|This article does not cite any references or sources. (February 2014)|
|Stable release||6.1.0 / September 10, 2014|
|License||Apache License 2.0|
jBPM is an open-source workflow engine written in Java that can execute business processes described in BPMN 2.0 (or its own process definition language jPDL in earlier versions). It is released under the ASL (or LGPL in earlier versions) by the JBoss community.
In essence jBPM takes graphical process descriptions as input. A process is composed of tasks that are connected with sequence flows. Processes represent an execution flow. The graphical diagram (flow chart) of a process is used as the basis for the communication between non-technical users and developers.
Each execution of a process definition is called a "process instance". jBPM manages the process instances. Some activities are automatic like sending an email or invoking a service. Some activities act as wait states, like for example human tasks or waiting for an external service to return results. jBPM will manage and persist the state of the process instances at all times.
jBPM is based on the Process Virtual Machine (PVM) which is the JBoss community's foundation to support multiple process languages natively. The JBoss community currently focuses on using the BPMN 2.0 specification for defining business processes.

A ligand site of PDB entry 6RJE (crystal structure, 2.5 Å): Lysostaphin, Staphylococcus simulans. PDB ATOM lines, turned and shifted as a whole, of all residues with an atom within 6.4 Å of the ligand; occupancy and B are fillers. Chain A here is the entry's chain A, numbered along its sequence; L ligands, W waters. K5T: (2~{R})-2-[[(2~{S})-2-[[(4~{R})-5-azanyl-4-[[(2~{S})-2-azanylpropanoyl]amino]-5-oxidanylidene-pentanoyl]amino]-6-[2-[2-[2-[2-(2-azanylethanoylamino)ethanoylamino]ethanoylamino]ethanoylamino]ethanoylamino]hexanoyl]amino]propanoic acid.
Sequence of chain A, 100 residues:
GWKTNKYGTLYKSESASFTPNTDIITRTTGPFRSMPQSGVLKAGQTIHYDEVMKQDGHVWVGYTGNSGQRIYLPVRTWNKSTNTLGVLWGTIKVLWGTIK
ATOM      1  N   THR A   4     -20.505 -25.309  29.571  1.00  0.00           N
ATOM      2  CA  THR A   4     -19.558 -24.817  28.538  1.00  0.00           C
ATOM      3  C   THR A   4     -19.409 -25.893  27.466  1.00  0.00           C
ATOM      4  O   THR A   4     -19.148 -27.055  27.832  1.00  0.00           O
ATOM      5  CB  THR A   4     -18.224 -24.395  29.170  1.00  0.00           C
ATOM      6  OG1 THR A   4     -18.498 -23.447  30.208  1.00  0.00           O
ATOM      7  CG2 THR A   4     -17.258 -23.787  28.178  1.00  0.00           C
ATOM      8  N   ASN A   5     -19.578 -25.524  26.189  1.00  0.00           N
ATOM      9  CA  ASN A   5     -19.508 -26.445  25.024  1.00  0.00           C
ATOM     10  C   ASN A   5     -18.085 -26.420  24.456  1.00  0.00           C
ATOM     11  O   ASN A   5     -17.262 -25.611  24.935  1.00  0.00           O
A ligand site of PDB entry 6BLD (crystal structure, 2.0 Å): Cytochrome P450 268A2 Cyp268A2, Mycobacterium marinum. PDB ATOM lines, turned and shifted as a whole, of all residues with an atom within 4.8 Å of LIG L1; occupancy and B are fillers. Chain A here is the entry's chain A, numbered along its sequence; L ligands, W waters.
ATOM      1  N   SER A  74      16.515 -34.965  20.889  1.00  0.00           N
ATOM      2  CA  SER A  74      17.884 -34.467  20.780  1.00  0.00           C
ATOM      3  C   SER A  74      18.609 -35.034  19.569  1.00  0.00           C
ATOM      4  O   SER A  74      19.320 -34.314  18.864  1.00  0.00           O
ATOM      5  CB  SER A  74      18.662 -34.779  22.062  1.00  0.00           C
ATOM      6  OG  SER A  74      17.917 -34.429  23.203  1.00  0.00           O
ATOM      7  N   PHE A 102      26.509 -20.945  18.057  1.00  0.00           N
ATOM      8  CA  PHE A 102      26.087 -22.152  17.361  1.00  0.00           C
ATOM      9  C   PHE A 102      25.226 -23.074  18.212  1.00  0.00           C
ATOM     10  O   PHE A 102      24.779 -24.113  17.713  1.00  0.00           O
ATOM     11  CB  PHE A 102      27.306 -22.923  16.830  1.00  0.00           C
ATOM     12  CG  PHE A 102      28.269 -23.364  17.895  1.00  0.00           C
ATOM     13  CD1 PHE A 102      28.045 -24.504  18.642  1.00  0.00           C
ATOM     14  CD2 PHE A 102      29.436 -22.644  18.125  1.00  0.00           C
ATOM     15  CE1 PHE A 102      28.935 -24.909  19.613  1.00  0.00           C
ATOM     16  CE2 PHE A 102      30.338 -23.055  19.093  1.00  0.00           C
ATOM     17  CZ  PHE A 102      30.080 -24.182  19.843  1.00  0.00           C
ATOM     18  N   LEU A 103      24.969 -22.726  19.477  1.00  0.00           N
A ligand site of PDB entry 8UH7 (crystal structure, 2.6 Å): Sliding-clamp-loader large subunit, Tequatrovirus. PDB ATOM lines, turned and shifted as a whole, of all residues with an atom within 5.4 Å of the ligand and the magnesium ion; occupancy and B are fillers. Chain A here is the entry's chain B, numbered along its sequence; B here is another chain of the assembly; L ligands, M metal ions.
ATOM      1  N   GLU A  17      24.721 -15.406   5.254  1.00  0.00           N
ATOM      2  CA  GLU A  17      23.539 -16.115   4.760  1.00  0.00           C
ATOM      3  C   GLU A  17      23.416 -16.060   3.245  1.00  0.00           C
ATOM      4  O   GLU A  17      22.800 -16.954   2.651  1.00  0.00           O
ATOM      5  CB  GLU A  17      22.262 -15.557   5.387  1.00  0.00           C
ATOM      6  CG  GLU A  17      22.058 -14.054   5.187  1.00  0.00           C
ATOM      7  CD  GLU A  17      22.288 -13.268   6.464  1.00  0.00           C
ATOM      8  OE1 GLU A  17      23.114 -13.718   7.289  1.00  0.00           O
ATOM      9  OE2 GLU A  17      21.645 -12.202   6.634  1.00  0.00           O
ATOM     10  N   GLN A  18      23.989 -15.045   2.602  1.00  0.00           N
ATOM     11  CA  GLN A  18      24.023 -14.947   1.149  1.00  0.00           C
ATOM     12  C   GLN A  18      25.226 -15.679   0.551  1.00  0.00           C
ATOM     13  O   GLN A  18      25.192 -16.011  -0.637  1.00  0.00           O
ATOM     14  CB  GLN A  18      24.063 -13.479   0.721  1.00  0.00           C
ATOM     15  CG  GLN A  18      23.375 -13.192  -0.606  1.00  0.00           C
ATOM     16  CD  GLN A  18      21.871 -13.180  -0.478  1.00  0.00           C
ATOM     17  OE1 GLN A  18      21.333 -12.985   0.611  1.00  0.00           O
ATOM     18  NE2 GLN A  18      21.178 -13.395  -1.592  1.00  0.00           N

jBPM also provides various tools, both for developers (Eclipse) and end users (web-based) to create, deploy, execute and manage business processes throughout their life cycle.
As of version 5.0, jBPM also includes powerful business rules and event integration, and support for more advanced, flexible business processes.
jBPM version 5 was the result of a merge of the jBPM project with Drools Flow, a sub-project of the Drools system.
The current jBPM5 snapshot offers open source business process execution and management, including:
- An embeddable, light-weight process engine in Java, supporting native BPMN 2.0 execution
- BPMN 2.0 process modeling, both in Eclipse (developers) and web-based (business users)
- Process collaboration, monitoring and management through the Guvnor repository and the management consoles
- Human interaction using an independent WS-HT human task service
- Strong and powerful integration with business rules and event processing
|This computer programming–related article is a stub. You can help Wikipedia by expanding it.|